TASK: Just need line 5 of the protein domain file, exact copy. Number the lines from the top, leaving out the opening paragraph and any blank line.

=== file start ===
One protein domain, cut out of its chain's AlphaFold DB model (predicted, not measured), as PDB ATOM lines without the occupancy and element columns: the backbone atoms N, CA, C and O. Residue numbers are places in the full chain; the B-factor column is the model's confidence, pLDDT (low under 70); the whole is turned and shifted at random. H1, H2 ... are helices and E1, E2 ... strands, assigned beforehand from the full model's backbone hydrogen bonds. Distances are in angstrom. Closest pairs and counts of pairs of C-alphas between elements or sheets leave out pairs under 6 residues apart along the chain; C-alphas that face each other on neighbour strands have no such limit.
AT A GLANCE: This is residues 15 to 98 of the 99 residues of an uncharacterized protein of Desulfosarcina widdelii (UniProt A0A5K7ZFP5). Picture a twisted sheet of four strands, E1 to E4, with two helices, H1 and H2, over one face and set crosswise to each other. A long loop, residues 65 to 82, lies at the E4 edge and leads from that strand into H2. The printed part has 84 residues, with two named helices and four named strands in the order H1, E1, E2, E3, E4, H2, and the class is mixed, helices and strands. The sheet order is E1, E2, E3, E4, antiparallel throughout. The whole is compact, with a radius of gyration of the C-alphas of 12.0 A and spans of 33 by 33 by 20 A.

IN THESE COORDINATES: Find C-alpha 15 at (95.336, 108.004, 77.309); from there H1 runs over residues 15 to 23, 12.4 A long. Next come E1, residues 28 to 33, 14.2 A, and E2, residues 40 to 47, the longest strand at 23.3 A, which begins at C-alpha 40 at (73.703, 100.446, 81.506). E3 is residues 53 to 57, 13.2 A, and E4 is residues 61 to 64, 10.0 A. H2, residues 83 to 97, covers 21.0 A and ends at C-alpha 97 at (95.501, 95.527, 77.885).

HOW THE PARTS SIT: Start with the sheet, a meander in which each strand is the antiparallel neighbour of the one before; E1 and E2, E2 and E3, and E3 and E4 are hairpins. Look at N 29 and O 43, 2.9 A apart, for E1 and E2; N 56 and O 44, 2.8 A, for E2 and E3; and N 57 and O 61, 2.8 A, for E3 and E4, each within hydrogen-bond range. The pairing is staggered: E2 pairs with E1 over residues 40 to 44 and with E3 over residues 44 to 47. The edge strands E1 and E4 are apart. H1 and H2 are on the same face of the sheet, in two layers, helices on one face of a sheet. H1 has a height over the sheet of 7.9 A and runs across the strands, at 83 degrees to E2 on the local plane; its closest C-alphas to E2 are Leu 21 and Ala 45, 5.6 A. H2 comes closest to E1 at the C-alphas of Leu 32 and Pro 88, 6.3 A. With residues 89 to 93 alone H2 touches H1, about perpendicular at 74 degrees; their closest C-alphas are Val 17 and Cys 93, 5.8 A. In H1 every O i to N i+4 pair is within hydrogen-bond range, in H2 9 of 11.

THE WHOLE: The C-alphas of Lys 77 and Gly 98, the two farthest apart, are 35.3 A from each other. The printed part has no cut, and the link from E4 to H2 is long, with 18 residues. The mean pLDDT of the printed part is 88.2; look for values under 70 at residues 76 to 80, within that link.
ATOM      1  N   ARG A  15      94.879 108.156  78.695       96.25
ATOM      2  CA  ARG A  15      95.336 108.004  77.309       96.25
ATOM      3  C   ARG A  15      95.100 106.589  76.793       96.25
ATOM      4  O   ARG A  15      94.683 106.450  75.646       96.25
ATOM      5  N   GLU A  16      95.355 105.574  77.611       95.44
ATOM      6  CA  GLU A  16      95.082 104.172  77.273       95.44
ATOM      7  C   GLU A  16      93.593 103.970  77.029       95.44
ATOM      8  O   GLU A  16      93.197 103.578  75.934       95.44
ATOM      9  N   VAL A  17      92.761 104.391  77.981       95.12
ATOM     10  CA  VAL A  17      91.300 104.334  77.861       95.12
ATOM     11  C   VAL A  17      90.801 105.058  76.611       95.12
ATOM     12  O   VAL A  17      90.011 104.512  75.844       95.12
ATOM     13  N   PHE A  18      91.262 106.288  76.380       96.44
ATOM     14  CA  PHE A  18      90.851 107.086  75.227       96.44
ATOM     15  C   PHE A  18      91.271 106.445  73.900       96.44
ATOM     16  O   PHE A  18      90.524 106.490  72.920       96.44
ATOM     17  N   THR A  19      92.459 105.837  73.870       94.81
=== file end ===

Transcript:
ATOM      1  N   ARG A  15      94.879 108.156  78.695       96.25